Kevin Toth: What’s really changed is OTAs have commoditized our industry. That’s the real monster. We just had the Hotel Association conference, and $7.1 billion in North America goes to OTAs, that historically, would go direct to hotels.

We go to Europe and pay huge rates, but people don’t do the same in Canada. Why?

Ohlsson: There wasn’t a lot of luxury product in Toronto, but now that it exists, it needs to charge a luxury rate. The problem is these luxury hotels open[ed] at a bad time, and they opened together and cut each other’s throats, as opposed to [stand]ing firm.

Toth: They have to build some volume base. And the opportunity and hope is once that base is built in, and redistributed, they’re going to be able to move their rates.

Stanford: Downtown Toronto has become one of the biggest challenges of a rate issue across the country. We have run 70 per-cent in Downtown Toronto for the last 10 years, we will do so even with this new product, and if [these] new asset[s] that need to command $400, $500 rates are trying to strive [for] 70-per-cent occupancy, you’re going to do it at a $200 rate. If they hold the rate strategies intact for a period to build volume over time, that’s going to be a positive thing. But we have not moved rates.


Do you suspect there will be any unforeseen development in the next year?

Gibson: Development is going to continue to be a bit muted in the next couple of years, and I hope it’s going to be. If you think about the Toronto Airport, how somebody can justify building a hotel in the Toronto airport market is beyond me, because we’re struggling with a market [where] there’s an oversupply.

Stanford: From a development perspective, 2000 was the best year we ever saw. We had 10,000 rooms come into the market — we’re not going to see that pinnacle in the next five to six years. We are going to see 4,000 to 5,000 rooms coming into the market on an annual basis, which is one to 1.5-per-cent supply growth, and a disproportional amount of that is going to be in Western Canada, primarily because we can make the economics work better. We’re still going to see development in Central Canada, but if we’re looking at one to 1.5 per cent nationally, that’s going to be two to 2.5 per cent out west and less than one per cent in Central Canada.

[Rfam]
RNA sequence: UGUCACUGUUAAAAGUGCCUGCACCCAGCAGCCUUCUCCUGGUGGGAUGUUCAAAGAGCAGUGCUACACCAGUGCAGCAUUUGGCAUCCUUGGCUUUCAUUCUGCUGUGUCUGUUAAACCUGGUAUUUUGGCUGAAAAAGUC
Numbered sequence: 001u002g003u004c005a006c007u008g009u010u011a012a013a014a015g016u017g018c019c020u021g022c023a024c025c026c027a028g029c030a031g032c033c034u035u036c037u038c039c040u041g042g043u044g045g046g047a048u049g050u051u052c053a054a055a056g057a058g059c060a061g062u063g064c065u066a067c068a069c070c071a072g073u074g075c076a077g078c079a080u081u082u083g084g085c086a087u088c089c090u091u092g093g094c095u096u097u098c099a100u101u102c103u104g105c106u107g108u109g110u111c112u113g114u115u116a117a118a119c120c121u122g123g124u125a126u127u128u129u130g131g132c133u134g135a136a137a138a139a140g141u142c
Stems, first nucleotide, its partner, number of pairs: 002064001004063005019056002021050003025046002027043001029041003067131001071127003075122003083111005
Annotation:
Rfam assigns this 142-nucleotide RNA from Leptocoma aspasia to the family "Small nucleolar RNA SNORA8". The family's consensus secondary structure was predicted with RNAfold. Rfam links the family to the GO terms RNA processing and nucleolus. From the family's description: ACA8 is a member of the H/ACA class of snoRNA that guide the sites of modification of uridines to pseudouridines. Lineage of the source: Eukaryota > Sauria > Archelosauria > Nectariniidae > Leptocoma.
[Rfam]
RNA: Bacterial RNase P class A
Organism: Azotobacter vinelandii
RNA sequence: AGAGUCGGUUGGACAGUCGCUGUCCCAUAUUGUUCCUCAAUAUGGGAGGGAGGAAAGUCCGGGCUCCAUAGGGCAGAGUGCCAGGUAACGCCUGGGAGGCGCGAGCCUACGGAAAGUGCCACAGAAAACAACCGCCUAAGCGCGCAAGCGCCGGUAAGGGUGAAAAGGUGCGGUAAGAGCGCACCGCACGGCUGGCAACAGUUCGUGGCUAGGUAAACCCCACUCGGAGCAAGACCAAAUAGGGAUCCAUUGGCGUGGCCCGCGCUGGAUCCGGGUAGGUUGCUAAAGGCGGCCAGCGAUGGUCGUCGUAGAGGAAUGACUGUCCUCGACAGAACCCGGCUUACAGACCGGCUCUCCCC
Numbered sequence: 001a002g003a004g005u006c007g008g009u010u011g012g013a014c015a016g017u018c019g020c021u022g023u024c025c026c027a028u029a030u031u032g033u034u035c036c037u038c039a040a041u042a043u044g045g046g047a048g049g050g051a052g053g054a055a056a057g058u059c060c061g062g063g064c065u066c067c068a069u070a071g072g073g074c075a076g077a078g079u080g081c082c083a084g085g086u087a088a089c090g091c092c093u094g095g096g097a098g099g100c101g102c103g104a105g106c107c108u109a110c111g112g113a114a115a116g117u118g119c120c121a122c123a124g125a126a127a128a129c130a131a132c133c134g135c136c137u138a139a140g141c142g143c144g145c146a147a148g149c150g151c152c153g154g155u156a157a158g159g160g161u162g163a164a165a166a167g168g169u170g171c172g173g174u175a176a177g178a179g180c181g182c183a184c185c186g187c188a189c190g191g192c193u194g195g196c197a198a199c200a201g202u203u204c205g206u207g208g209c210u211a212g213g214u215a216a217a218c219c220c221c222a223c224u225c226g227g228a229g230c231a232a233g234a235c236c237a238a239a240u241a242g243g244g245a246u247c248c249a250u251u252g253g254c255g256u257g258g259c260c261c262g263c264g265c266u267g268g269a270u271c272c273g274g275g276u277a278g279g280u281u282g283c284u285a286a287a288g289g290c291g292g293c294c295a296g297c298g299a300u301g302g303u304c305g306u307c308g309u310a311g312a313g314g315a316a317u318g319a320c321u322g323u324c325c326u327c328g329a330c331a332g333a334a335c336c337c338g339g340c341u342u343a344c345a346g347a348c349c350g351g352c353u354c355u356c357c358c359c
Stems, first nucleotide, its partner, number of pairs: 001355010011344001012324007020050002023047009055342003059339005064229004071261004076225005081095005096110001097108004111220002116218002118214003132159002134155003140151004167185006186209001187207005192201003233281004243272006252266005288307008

How do you choose the brand when you’re looking to build or convert a hotel?

Toth: We look at the market first. We look at what’s not there to see if there’s a brand that’s better for one of our buildings. We look at changing brands. We’ve been successful in changing brands in some cases and not so successful in other cases; it takes a year to recover your capital costs and get your piece of business back because there is loyalty to certain brands. So, to go out and just willy-nilly change brands isn’t always the best thing for us.

Ohlsson: Changing brands and segments almost makes the most sense. Changing brands is a tough piece, but when you change brands and segments, that’s where you get the lift.

Does brand loyalty still exist?

Drew Coles: Technology has helped that evolution immensely. Fifteen years ago you didn’t have OTAs, and you didn’t have electronic booking channels easily accessible. You had to get with a big brand to get plugged in.

Ohlsson: We used to be very loyal to a brand, and then we became loyal to segments, and then we became loyal to the point systems. One of the things we’ve rolled out in the last year is called GPS, and what we’re trying to do is put the hospitality back into it and use technology to do that. It’s about learning about people’s habits and what they like and what they want. Telling them, we know you like this drink, we know you like to eat this; we know you like to check out late. We have a lot of access to information, and we don’t use it enough. We’re hoping to make people loyal to brands again.

Toth: We look at brand valuation, mostly from a three-pronged stool. It’s not only does the brand have a loyalty program — because most brands have it — but what’s the legacy of that loyalty program, what’s the depth? Do I want to make my investment with a brand, or do I want to make my investment with Expedia?